Greatest hits albums are a relic of a bygone era. Back in the day, most major artists were expected to have a greatest hits album. Not just because they served as easy to digest intros to an artist with a large catalog, but because they were commercially viable too. Perfect example, The Eagle’s greatest hits compilation, Their Greatest Hits (1971–1975), has sold 42 million copies in total, making it the second best selling album of all time behind only Michael Jackson’s Thriller. The trend extended to rap as well: 2Pac’s Greatest Hits is the sixth best selling rap album ever, having sold 10 million copies (it was a double album). But like all CD sales, greatest hits albums have lost their popularity—mostly because if you just want the big hits, you might as well download them.

Yet that overlooks the unique value of greatest hits albums. When you focus on someone’s Billboard hits, it offers a skewed view on their careers, often rendering some of their best songs as obsolete and some of their worst material as vital pieces in their catalog. But the good and bad are all part of the narrative and need to be accounted for. Take for example, Eminem’s 2005 compilation, Curtain Call: The Hits, which featured hits like "Shake That," "Just Lose It," and “My Name Is”—songs Em didn’t even perform when he played NYC last week. That’s why a greatest hits album can be more interesting than you might think: Comparing what gets left out and put in to create an incomplete portrait of an artist is a reflection on how Billboard hits can’t accurately represent an artist’s output, only their popularity.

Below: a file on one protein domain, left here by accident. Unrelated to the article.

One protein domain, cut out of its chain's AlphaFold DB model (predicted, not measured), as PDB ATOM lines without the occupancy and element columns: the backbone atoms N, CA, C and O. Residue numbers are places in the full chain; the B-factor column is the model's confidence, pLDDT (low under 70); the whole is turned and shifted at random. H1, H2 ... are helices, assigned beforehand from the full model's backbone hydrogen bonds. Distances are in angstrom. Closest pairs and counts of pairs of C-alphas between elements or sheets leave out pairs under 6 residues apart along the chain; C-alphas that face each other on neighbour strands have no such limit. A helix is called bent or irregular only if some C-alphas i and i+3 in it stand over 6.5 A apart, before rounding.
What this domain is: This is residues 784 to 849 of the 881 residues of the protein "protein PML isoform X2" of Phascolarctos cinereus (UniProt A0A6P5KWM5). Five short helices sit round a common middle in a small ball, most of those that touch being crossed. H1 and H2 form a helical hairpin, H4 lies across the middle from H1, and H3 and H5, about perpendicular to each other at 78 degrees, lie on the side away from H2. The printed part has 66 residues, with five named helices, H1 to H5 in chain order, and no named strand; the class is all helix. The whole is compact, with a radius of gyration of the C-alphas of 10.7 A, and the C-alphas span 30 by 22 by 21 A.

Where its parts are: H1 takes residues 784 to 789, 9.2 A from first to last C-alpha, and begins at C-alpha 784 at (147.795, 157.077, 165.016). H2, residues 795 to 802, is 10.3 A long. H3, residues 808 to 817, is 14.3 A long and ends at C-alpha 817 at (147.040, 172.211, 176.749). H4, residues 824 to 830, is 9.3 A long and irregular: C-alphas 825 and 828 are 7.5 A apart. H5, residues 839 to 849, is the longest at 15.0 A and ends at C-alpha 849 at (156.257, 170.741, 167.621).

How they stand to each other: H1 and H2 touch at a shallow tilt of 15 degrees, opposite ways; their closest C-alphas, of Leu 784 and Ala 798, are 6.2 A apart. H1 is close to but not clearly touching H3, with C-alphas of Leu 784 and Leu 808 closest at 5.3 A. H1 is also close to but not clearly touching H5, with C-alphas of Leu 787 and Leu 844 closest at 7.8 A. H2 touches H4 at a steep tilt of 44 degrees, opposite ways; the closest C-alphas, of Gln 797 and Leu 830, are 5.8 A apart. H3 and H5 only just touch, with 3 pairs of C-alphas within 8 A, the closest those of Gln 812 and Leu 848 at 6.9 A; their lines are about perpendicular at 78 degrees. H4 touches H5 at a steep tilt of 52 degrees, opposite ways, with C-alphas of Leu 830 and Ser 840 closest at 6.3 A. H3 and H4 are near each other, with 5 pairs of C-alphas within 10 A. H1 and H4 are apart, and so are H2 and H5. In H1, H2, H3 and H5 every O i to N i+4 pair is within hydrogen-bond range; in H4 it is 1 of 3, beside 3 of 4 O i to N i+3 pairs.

In order to carry on tradition and get our imaginary A&R on, we decided to make some Spotify playlists of the greatest hits for some rappers who really need one. However, we tried to impose some strict rules on ourselves which go as follows:

  1. This is not a Best of compilation. We have enough Best of Lists for various artists on this list. It’s a hits compilation, so if a song is a hit we have to include it, even if we don’t really like it. And if a song is great but not a hit, then it can't make it.
  2. We tried to keep all the playlists at 13 tracks. Keyword: Tried.
  3. No guest features. Despite the fact that guest features are a huge part of rap music, we didn’t count them or else we’d never be able to stick to Rule 2.
  4. Albums are important. Each album in an artist's discography represents an era in their music. So it's imporant to try and touch on every album than it is to overload on one album. 
  5. When all else fails, forget the rules and just make some #NewRules. Hey it works for Jay Z!

Written by Insanul Ahmed (@Incilin)

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